Is it safe to use trazodone with alcohol or other drugs?

Absolutely not. Since both alcohol and trazodone affect the central nervous system, the consequences of mixing the two can be deadly. And mixing the medication with drugs of abuse can result in the onset of serotonin syndrome, a potentially lethal adverse drug reaction. While the potential for trazodone abuse is fairly low, any amount over 600 mg. in 24 hours is an overdose.

What happens if you take too much trazodone? Can it cause serotonin syndrome?

Serotonin syndrome occurs when, according to Mayo Clinic, “high levels of serotonin accumulate in the body.” This is a drug-to-drug interaction involving the over-stimulation of central and peripheral receptors. According to the journal U.S. Pharmacist, “Serotonin syndrome (SS) is caused most often when certain antidepressant agents are taken concurrently with other drugs that modulate synaptic serotonin levels. When patients take two or more antidepressants from different pharmacologic classes, drug-drug interactions may occur; these interactions may lead to potentially severe serotonin toxicity, or serotonin syndrome.” Clinical symptoms of serotonin syndrome can develop within two hours—or up to 24 hours—after taking an increased dose or adding another serotonergic drug.

Signs and symptoms of serotonin syndrome:

  • Tremors
  • Muscle aches
  • Sweating
  • Anxiety
  • Confusion
  • Tachycardia
  • Delirium
  • Hallucinations
  • Seizures
  • Renal failure
  • Death
What are the side effects of trazodone?

Trazodone usage can cause a decrease in sodium levels in the body, a disruption of the nervous system or serotonin syndrome. The most common side effects include:

  • Drowsiness (including feeling groggy the next day)
  • Dizziness (including an increased risk of fainting/falling)
  • Dry mouth
  • Constipation
  • Headache
  • Fatigue
  • Tingling or numbness in hands, arms or legs
  • Blurred vision
  • Disorientation
  • Vertigo
  • Nasal congestion
  • Shaking
  • Anxiety
  • Muscle aches
  • Prolonged and painful erections lasting longer than six hours (priapism)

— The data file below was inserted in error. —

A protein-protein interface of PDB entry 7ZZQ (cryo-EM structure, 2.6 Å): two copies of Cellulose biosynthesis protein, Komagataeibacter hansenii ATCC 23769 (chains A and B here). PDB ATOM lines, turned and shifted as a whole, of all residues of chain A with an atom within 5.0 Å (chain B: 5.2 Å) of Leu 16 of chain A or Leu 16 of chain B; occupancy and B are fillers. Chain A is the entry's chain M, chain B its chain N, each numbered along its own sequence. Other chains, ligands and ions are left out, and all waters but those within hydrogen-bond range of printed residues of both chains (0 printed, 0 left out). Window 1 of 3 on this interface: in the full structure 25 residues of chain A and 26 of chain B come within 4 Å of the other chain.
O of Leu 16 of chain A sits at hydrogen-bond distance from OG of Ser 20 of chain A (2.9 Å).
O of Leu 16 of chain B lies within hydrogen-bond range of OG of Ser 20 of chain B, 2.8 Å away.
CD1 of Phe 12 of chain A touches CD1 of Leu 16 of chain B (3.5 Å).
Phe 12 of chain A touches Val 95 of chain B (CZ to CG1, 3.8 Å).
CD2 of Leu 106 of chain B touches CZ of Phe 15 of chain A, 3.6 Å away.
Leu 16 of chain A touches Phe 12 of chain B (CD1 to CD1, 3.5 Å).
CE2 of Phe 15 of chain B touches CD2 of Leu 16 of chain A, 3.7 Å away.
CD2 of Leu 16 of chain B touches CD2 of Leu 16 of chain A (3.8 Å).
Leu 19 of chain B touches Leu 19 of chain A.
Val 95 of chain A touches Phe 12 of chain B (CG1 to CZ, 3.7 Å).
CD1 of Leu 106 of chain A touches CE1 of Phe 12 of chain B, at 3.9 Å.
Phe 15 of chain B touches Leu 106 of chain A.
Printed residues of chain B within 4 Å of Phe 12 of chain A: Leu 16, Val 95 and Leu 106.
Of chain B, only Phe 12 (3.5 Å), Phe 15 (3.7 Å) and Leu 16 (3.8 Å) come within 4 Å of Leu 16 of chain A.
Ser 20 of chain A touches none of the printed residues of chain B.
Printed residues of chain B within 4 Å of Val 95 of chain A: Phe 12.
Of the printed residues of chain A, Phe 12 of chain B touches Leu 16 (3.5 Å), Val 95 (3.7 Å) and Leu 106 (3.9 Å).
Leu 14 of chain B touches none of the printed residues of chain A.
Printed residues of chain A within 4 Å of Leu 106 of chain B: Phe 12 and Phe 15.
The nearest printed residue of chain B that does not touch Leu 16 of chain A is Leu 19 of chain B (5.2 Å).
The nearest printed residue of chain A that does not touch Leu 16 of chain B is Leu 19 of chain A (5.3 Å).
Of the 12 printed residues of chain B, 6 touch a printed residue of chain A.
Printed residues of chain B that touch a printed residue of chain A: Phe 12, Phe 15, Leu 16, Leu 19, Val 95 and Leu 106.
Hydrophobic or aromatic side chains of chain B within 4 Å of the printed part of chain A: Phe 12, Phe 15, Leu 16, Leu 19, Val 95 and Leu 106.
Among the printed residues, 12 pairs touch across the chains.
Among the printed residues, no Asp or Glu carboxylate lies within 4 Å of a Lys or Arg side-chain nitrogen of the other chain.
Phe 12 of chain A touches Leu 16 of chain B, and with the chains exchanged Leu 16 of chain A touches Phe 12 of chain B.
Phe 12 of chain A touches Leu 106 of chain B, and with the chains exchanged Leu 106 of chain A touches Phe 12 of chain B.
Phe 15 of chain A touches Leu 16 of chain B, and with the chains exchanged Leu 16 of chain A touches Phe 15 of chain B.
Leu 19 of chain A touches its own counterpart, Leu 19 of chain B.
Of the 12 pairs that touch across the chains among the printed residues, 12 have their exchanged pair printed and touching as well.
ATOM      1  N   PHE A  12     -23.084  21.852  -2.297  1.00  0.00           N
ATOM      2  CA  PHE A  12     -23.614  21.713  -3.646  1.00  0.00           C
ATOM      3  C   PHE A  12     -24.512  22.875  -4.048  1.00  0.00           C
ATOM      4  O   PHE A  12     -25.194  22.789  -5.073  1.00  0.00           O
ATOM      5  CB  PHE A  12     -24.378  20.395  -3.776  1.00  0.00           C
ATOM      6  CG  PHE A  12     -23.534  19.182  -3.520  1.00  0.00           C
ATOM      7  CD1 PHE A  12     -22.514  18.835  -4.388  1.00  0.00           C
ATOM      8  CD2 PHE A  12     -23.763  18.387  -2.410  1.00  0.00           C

• Abnormally low blood pressure
  • Heart rhythm disorders 
  • Increased risk of suicidal thoughts and behavior in children and adolescents (even when taken at approved doses for depression)
  • Acting on dangerous impulses
  • Insomnia (at high doses)
  • Weight gain or loss

The drug can stay in a person’s system for 42 hours after the final dose. Higher doses can produce more severe side effects.

Can you become addicted to trazodone?

While the drug is considered non-addictive and non-habit-forming, it should only be taken as prescribed and under a physician’s care in order to avoid misuse. This is especially important for individuals who have a history of substance abuse or other drug addiction. Warning signs of drug misuse include using the sleep aid/antidepressant without a prescription, using the medication at higher doses than prescribed, or snorting or crushing the tablets to speed up the intended effects.

Can you fail a drug test while taking trazodone?

Even though the antidepressant/sleep aid is not classified as a narcotic, it can cause false positives on drug tests. According to the National Center for Biotechnology Information, “The trazodone metabolite meta-Chlorophenylpiperazine [m-CPP] can cause false-positive urine amphetamine immunoassay results.…Further, we found that patients taking trazodone can produce urine with sufficient m-CPP to result in false-positive Amphetamines II results.”